Justin Barini-Rivers – Whipped Cream consistently releases huge tracks and continues to astonish with a heavy banger. This reminds me of a post apocalyptic world. Her use of silence in the drop is one of my favorite parts of the track. “Blood” is jarring and powerful; it hits you properly with a wall of sound and is going to shut down clubs for some time.  This isn’t dubstep or EDM as Whipped Cream doesn’t stick to formulas. This is a left field banger for the Halloween season. (10/10)


Katie Bowles – OH MY GOD I love this. This heavy, heavy track immediately took me back to my college marching band days spent playing “O Fortuna” all the time, then the drop hit and made me want to mosh. This song reminded me why I like dubstep; the anticipation of the drop in this one is just as good as the actual meat of the song. The only change I’d even consider would be to edit the vocals for the “whipped cream” line – the untouched sound of the woman’s voice took me a bit out of the experience, but then I was immediately back in it within seconds. (9/10)


Michael Khalifeh – I’ve been a huge fan of Whipped Cream ever since I met her last spring. Super genuine person and an incredible DJ and performer. Up until now though, I’ve been curious about how she was going to progress herself from making simple trap bangers on Soundcloud into creating her own sound. I think this track is a great step in the direction of carving out her own slice of the EDM pie, though not a full one. I love the concept and energy of this track and it’s home run aspirations for the main stage, but I don’t think she’s fully got a grasp on it yet. It’s just missing something for me. Excited to hear what’s next though. (6/10)


FJAAK, Koogan – “Take Your Life”


Jonathan Sherman – I really like how this track builds up; it is so dynamic and has multiple synth progressions that create groovy ebbs and flows throughout the story. I can also really appreciate the arpeggiation of what appears to be an analog synth, which is really cool to hear as a producer. I don’t know how I feel about the choice to make a pungent hi-hat counter a fat tech beat at the end of the track, but the overall EQ on the beat is solid and makes up for the difference. Overall, this is a solid track. (8/10)


Alex Rubenstein – I do not know anything about FJAAK or Koogan, but now I am not sure I want to. This is like some strange mashup of psytrance and techno but with angsty vocals that sounds like they came from a high school, goth kid’s notebook. I’m glad this was only 3 minutes. Again, not for me. What is happening this week??? (2/10)


Justin Barini-Rivers – I enjoy all things techno (I doubt that is a surprise) and FJAAK, for those who are unfamiliar, are a force in the techno scene. This track is fire with some broken techno pushing a heavy 303 arp line that is sure to fill the floor. The room around the drums is lovely; I want to be there. What always sticks out to me with FJAAK is their ability to branch out in the drums but still hold onto that Berghain vibe. This is a solid tune. I always look forward to techno that is new and different. The vocal line really cements the dark and underground techno vibe. Love this tune. (9/10)


Katie Bowles – I really liked the beginning of this song (specifically the syncopated drum beats,) but it lost me after awhile. I initially enjoyed the mix of the Prodigy-esque vocals and melody, but after over three minutes of it I’d had enough. However, I think that’s likely a personal preference; I could see this track doing well late-night at a rave. (6/10)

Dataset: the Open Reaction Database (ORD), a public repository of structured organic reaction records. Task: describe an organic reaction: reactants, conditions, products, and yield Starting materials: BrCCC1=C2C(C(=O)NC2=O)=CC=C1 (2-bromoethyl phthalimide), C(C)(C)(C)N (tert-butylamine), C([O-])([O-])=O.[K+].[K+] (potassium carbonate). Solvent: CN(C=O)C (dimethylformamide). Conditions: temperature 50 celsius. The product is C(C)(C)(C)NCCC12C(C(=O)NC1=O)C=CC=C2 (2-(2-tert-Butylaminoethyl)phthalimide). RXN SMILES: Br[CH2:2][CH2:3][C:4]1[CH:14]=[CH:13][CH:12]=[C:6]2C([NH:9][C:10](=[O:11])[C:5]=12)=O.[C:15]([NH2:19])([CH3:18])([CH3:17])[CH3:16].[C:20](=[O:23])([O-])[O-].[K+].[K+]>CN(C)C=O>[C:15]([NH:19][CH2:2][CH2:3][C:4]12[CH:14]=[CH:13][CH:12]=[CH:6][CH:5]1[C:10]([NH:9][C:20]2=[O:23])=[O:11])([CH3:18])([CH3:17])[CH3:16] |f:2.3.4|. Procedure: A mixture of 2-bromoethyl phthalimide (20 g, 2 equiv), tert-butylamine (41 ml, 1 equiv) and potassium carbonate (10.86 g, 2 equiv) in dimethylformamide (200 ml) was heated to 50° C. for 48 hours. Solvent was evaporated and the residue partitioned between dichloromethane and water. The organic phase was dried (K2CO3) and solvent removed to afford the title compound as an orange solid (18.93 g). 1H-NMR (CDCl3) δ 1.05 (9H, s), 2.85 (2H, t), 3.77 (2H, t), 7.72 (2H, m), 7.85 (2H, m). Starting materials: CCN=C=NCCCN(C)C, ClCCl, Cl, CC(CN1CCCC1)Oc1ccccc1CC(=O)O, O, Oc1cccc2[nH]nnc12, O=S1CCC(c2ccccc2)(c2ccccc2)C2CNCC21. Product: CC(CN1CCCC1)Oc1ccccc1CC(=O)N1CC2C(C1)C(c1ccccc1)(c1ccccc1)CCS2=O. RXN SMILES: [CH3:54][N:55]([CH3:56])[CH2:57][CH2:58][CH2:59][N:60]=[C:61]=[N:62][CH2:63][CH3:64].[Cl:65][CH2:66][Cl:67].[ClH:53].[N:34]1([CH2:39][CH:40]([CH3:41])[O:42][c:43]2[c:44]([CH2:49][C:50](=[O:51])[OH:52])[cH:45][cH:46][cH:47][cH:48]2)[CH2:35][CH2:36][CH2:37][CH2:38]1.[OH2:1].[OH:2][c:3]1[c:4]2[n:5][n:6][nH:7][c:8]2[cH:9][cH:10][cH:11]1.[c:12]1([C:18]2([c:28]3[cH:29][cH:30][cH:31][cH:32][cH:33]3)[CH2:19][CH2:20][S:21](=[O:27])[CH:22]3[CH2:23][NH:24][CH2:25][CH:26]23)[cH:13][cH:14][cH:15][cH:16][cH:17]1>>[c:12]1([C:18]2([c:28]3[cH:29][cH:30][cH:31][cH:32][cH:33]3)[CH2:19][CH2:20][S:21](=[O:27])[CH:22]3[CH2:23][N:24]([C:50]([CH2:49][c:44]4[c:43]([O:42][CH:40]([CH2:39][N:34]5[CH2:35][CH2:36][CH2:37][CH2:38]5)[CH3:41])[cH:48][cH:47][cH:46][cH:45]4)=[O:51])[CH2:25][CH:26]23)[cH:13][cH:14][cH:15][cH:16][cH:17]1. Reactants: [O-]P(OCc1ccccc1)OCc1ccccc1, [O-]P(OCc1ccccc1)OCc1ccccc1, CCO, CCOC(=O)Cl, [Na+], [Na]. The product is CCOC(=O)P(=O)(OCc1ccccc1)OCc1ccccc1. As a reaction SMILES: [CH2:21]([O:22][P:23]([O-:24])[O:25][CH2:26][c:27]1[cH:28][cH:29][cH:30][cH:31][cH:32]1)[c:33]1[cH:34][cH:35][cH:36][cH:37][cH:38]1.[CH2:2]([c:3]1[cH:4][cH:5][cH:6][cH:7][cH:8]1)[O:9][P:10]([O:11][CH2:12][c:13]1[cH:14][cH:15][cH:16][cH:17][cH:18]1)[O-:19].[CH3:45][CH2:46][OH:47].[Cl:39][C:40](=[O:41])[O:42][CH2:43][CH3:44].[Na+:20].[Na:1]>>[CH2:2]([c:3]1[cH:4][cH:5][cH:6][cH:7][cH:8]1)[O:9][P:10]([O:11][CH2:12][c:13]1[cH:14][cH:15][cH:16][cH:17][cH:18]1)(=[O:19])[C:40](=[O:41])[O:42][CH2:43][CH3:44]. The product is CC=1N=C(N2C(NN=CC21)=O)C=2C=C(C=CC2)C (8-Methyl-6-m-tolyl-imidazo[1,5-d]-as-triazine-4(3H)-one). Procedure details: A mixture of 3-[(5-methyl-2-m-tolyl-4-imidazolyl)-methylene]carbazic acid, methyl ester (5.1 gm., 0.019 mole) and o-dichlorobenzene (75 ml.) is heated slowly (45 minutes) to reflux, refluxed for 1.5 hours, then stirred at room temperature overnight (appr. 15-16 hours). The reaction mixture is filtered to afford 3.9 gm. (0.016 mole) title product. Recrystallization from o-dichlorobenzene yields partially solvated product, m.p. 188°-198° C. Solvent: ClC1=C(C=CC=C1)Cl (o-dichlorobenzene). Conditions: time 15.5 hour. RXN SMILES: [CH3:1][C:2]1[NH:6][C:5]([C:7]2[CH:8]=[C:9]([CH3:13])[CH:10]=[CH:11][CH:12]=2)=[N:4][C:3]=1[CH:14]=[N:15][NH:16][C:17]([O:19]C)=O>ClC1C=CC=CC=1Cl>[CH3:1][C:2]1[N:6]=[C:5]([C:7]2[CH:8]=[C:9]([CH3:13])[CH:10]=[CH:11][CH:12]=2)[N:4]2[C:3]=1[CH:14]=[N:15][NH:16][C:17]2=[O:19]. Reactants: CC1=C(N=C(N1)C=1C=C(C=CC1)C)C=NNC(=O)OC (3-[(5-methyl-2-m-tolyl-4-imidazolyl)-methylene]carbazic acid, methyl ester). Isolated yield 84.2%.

Michael Khalifeh – Love love love this RAW energy coming from the FJAAK boys in the first single off their upcoming debut LP. It’s a track that’s so simple, yet effective with its delivery, using a hyper acid sound alongside some vocals that really encapsulate a rebellious, punk persona that’s getting revived in techno right now. This one’s an adrenaline rush from start to finish; now excuse me while I go run through a wall. (8.5/10)


Sigala with Paul Janeway of St. Paul & The Broken Bones – “Brighter Days”


Jonathan Sherman – As a huge fan and loyal follower of Sigala, I was so optimistic for this record but, sadly, I think Sigala tries to do way too much; it just misses the mark for me. A combination of tropical and disco influences on a progressive track, I can appreciate the up-tempo and summer vibe of the record, but I think it’s a bit too pop for me and doesn’t fall squarely in any of the styles he typically releases. I’d love to see Sigala return to his nu-disco style in the coming year. (7.5/10)


Alex Rubenstein – From the moment this started I knew I was going to hate it. And yeah, I hate this. This sounds like if The Chainsmokers and Kygo fucked and that baby somehow got ahold of GarageBand. I can see this soundtracking a recap video of TomorrowWorld, highlighting every girl in their daisy headband and neon-clad bro fist pumping the day away. I could not listen to this a second time. (0/10)


Justin Barini-Rivers – There are aspects of this song that make me bored but overall, this is a pop house track with an amazing vocalist. The production is arranged to get the most out of the vocal layers and adlib calls. I find the intro feels quite cheesy but beyond that, the track is able to hold its own. This song moves between pop house, deep house and pop. I like that, regardless of the simplicity. I will be checking out the rest of the album for sure, listening and holding onto the summer. (7/10)


Katie Bowles – The quiet, building intro to this title track on Sigala’s debut album drew me in, but Paul Janeway’s strong vocals kept me there – such a departure from his usual St. Paul and The Broken Bones fare. Sigala should gain a lot of new fans from this album, which features 16 danceable tracks and a ton of recognizable voices (Janeway, French Montana, Kylie Minogue and more.) (7/10)


Michael Khalifeh – I don’t have a whole lot to say about this track. Yes it’s well done, yes it’s catchy, but beyond that, what else? I just don’t know if there’s much substance in this, it’s like, pure sugar. This Galantis-esque sound has been totally washed by a combination of Soundcloud repost networks and frat bros for a while now. In all fairness, I might’ve been a bit more receptive to this tune at the beginning of summer instead of the beginning of fall. Meh. (3/10)

The Winners and Losers:

Kelela – “TRE OH FIE_WAITIN_150 BPM” – 7.9/10

FJAAK, Koogan – “Take Your Life” – 6.7/10

Whipped Cream – “Blood” – 6/10

Sneaky Sound System – “Can’t Help The Way I Feel” (David Penn Remix) – 5.9/10

Sigala with Paul Janeway of St. Paul & The Broken Bones – “Brighter Days” – 4.9/10